Pap Smear Specialist

Stephen Weinstein, MD -  - OB-GYN

Stephen Weinstein, MD

OB-GYN & Fertility Specialist located in Walnut Creek, CA

Cervical cancer used to be the leading cause of cancer deaths in women, but that changed after Pap smears became a routine part of women’s health care. With a Pap smear performed by Dr. Stephen Weinstein, cervical cancer can be found at an early stage while it’s still treatable. If you haven’t had a Pap smear in three years, call his office in Walnut Creek, California, or book your routine pelvic exam online.

Pap Smear Q & A

Who should get a Pap smear?

Women should get Pap smears to screen for cervical cancer following this schedule:

  • Ages 21-29: Pap test alone every three years
  • Ages 30-65: Pap test and HPV test every five years or Pap test alone every three years

Dr. Weinstein may recommend more frequent screening if you have a family history of cervical cancer, you have HIV, or you were exposed to diethylstilbestrol (DES) before birth.

To do a Pap smear, Dr. Weinstein takes samples of cells from your cervix using a Cervex-Brush®, cotton swab, or a small spatula. He places the cells on a slide and sends them to a lab where trained technicians examine the tissues for precancerous cellular changes.

What causes cervical cancer?

The human papillomavirus (HPV) causes virtually all cases of cervical cancer. About 40 different types of HPV can be spread through sexual contact. Of those, two types are responsible for most cervical cancers.

Your immune system normally fights an invading HPV virus, but sometimes the virus manages to invade cells in the cervix. When that happens, the cells grow abnormally, becoming precancerous then gradually turning into cancer.

What happens if your Pap smear is abnormal?

Dr. Weinstein receives a report from the lab stating the types of cells found on your Pap smear and their grade, which is based on changes in the size and shape of the cells. Depending on your results, you may need to wait a short time then have another Pap test performed, or you may need an HPV test.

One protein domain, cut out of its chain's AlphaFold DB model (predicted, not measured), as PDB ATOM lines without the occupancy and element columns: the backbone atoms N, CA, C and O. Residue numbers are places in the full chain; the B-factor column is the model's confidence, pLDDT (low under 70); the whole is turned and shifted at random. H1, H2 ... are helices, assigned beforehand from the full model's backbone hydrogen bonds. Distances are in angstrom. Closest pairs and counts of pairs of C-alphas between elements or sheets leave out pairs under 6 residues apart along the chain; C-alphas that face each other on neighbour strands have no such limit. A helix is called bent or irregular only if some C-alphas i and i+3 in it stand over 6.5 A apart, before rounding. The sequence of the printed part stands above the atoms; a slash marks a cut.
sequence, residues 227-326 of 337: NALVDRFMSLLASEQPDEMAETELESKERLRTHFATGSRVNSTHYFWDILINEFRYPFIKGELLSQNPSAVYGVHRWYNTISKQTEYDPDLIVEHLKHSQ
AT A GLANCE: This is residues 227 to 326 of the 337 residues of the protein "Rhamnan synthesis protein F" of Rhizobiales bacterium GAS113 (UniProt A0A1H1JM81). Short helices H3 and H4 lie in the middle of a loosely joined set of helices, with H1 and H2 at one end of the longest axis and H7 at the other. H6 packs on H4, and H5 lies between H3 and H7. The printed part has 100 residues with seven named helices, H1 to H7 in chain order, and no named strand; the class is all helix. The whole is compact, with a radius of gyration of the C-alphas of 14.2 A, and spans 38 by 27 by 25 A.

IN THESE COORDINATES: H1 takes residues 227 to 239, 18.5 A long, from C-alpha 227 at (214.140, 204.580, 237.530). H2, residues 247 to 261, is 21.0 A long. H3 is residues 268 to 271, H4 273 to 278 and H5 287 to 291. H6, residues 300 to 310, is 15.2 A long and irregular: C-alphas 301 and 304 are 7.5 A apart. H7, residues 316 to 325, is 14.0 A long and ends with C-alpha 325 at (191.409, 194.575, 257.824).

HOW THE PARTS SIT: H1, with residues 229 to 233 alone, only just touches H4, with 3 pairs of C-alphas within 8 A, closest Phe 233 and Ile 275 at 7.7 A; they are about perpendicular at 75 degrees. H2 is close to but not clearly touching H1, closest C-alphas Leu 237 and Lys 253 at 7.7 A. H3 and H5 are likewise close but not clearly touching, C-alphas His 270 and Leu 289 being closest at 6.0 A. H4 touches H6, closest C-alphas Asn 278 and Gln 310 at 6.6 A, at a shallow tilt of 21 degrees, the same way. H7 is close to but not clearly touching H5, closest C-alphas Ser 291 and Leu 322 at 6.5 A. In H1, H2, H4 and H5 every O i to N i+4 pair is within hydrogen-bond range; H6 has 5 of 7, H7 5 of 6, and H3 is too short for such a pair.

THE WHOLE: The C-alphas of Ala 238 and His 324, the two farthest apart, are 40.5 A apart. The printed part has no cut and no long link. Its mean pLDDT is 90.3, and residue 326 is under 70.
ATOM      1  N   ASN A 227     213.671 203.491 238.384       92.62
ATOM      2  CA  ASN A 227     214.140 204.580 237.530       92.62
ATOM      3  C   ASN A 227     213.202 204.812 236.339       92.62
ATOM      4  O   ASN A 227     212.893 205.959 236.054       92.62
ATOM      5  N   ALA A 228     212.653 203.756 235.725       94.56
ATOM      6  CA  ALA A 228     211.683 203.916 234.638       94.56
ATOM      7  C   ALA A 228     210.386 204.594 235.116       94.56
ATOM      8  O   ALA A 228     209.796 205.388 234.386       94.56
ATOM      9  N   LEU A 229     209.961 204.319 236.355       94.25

Pap tests don’t diagnose cancer — they only screen for cell changes — so if your Pap results raise a red flag, you’ll need additional testing. Dr. Weinstein may perform a colposcopy to visually examine your vagina and cervix and take a tissue biopsy if necessary.

How are abnormal cervical cells treated?

After a biopsy verifies the presence of abnormal cervical cells, Dr. Weinstein performs one of the following procedures:

  • Loop electrosurgical excision procedure (LEEP): electrical current used to remove tissue
  • Cryotherapy: abnormal tissues destroyed by freezing
  • Laser therapy: light energy destroys abnormal cells
  • Conization: removal of a cone-shaped piece of cervix containing the abnormal cells

With regular Pap smears you can catch cervical cancer while it’s curable, so please call Dr. Weinstein or book an appointment online if you’re due for a pelvic exam and Pap test.